Diving Watches: From Sports Watches to Certified Icons
It’s easy to change the look of your timepiece by experimenting with wristband materials like leather, rubber, and nylon. Some watch bands have even managed to step out of the shadow of dials, bezels, and cases to send watch fans’ hearts racing. Need an example? If I say “President watch”, what do you think of first? The bezel? I doubt it.
In this article, we’re going to dive into the world of watch bands and bracelets and take a look at the diverse options with the help of a few famous examples.
The rather elegant looking Jubilee bracelet was first introduced in 1945. It was created by Rolex for their Oyster Perpetual Datejust in celebration of the brand’s 40th anniversary. The concealed Crownclasp and the five-piece link metal bracelet ooze pure elegance and are very comfortable on the wrist. Over time, the Jubilee bracelet has been affixed to other Rolex models, such as the GMT-Master. However, most watch enthusiasts will always associate it with the Datejust. Fans of vintage pieces get excited at the mere sight of a bicolor Jubilee bracelet in yellow gold and stainless steel from the mid-1950s.
If the Jubilee bracelet is the first choice for any fashionable evening out on the town, the Oyster bracelet is the champion of the everyday watch. Rolex’s roots are in the “tool watch” industry, and the Oyster bracelet is always mentioned in conjunction with the robustness and water resistance of the Oyster Perpetual models. Developed in 1947, this durable, three-piece link bracelet usually shows up on sporty Rolex models, such as the Submariner, Daytona, and GMT-Master. It also appears on their diving watches, including the Sea-Dweller and Deepsea.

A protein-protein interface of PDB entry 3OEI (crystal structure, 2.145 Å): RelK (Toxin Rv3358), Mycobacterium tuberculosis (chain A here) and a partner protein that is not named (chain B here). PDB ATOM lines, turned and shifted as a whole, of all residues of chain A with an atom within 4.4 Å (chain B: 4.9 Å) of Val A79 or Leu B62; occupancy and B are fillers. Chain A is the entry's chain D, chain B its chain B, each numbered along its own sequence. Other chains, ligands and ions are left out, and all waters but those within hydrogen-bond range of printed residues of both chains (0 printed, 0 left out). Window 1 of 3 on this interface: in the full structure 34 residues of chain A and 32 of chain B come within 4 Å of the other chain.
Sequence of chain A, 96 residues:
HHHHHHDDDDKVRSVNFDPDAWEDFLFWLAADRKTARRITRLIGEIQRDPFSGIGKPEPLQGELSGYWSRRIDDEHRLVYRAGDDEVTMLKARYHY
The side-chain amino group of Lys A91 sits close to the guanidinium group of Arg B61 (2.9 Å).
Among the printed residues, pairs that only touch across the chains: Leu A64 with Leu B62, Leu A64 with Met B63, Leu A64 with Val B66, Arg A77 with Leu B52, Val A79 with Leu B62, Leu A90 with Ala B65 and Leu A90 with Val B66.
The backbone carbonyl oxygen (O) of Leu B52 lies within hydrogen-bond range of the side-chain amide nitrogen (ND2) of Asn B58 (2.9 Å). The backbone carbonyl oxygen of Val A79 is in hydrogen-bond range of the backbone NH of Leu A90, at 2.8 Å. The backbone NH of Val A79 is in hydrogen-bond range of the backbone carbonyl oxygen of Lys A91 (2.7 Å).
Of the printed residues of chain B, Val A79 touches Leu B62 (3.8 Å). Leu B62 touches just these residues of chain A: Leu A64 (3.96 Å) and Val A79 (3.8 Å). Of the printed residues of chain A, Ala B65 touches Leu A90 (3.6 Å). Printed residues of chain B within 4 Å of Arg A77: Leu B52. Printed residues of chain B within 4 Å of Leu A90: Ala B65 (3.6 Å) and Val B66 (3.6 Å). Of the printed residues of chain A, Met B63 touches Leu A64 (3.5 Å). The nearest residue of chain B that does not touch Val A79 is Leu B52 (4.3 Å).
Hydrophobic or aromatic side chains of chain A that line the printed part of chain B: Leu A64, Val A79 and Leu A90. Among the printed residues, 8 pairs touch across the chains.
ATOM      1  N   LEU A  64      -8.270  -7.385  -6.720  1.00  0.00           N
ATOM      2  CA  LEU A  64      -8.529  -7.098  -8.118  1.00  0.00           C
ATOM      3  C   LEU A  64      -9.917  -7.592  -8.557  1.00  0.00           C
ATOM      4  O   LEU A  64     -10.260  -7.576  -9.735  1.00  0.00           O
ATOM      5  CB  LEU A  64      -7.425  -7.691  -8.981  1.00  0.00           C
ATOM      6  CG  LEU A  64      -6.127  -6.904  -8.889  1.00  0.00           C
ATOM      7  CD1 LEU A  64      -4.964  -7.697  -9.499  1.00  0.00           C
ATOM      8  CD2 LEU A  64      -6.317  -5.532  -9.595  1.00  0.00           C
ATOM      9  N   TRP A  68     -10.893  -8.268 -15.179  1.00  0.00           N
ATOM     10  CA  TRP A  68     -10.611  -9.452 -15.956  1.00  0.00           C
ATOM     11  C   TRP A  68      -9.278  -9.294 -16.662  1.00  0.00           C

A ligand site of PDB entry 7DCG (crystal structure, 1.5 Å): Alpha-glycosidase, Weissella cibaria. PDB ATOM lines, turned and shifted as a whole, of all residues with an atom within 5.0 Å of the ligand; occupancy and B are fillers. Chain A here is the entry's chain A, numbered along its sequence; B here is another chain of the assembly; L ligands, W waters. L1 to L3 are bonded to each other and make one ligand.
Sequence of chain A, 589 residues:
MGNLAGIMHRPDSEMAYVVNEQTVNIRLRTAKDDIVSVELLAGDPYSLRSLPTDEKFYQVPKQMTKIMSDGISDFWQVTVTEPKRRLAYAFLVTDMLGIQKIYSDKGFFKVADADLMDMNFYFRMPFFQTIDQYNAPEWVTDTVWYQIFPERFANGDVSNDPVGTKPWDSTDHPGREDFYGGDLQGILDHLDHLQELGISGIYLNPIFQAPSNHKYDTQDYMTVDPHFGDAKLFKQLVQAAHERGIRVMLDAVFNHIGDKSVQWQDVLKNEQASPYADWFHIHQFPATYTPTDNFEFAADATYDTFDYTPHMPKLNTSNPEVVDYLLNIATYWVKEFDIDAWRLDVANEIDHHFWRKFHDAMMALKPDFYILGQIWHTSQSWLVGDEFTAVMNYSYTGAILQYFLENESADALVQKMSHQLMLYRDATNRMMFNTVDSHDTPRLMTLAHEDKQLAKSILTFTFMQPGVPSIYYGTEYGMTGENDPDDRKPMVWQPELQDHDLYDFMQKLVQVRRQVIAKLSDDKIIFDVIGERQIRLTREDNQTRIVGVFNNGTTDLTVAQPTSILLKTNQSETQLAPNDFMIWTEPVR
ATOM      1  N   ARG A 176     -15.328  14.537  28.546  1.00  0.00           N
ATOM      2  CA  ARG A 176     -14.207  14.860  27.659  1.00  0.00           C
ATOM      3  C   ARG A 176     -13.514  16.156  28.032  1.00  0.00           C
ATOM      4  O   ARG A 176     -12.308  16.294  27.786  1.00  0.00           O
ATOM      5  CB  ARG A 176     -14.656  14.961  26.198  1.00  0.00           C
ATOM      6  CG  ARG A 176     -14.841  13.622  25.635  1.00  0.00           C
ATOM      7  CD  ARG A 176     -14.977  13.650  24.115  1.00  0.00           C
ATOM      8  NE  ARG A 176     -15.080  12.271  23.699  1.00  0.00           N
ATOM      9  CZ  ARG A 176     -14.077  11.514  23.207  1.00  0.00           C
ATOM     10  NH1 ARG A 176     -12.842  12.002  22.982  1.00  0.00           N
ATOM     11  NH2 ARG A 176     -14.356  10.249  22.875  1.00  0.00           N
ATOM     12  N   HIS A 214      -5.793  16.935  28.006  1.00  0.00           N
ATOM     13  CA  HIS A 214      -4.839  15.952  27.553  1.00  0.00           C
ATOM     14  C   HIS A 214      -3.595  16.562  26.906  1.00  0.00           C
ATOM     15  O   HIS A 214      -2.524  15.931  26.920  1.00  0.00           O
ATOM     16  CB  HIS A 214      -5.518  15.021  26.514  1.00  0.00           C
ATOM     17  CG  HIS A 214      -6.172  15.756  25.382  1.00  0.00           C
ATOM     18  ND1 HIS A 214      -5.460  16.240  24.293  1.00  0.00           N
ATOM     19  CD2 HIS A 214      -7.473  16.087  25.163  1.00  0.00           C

The pilot strap has its origins in WWII and the German military. These military watches had to fit over a pilot’s jacket, which is why their leather straps were usually quite long. Rivets stopped the watch from falling off the pilot’s wrist. Some famous pilot’s watch brands, such as IWC, have outfitted a few of their models with these straps. Even if the rivets no longer serve a major function today, they still hold an unmistakable military aesthetic and are full of history.
As previously mentioned, this bracelet is representative of a particular watch: the Rolex Day-Date from 1956. Dwight D. Eisenhower, the US President at the time, is responsible for the “President” name to a certain extent. Though his watch was “only” a solid gold Datejust, it is often mistaken for a Day-Date, as the Day-Date is the only Rolex model available exclusively in gold. Countless articles on the internet continue to spread this falsehood, turning confusion into fact. However, the Day-Date’s true beginnings followed soon thereafter. Lyndon B. Johnson wore a Rolex Day-Date, and John F. Kennedy apparently received one as a gift from Marilyn Monroe. What’s more, Rolex had an ad campaign in the 1960s that touted the Day-Date as “the President’s watch”.
The most obvious difference, especially when compared to the Oyster bracelet, is its shorter and more numerous links, giving the bracelet unrivaled elegance. This bracelet is certainly responsible for the watch being so famous!
Despite its name, the Shark Mesh bracelet has nothing to do with the sea-dwelling predator, neither optically nor in its material. The term actually arose out of a 1973 Omega ad campaign for the Ploprof 600. At the time, it was Omega’s flagship diving watch, and its bracelet promised to even withstand a shark attack. Its metal links are chunkier than those found on a Milanese bracelet. The small gaps between said links makes this bracelet especially flexible and exceptionally robust.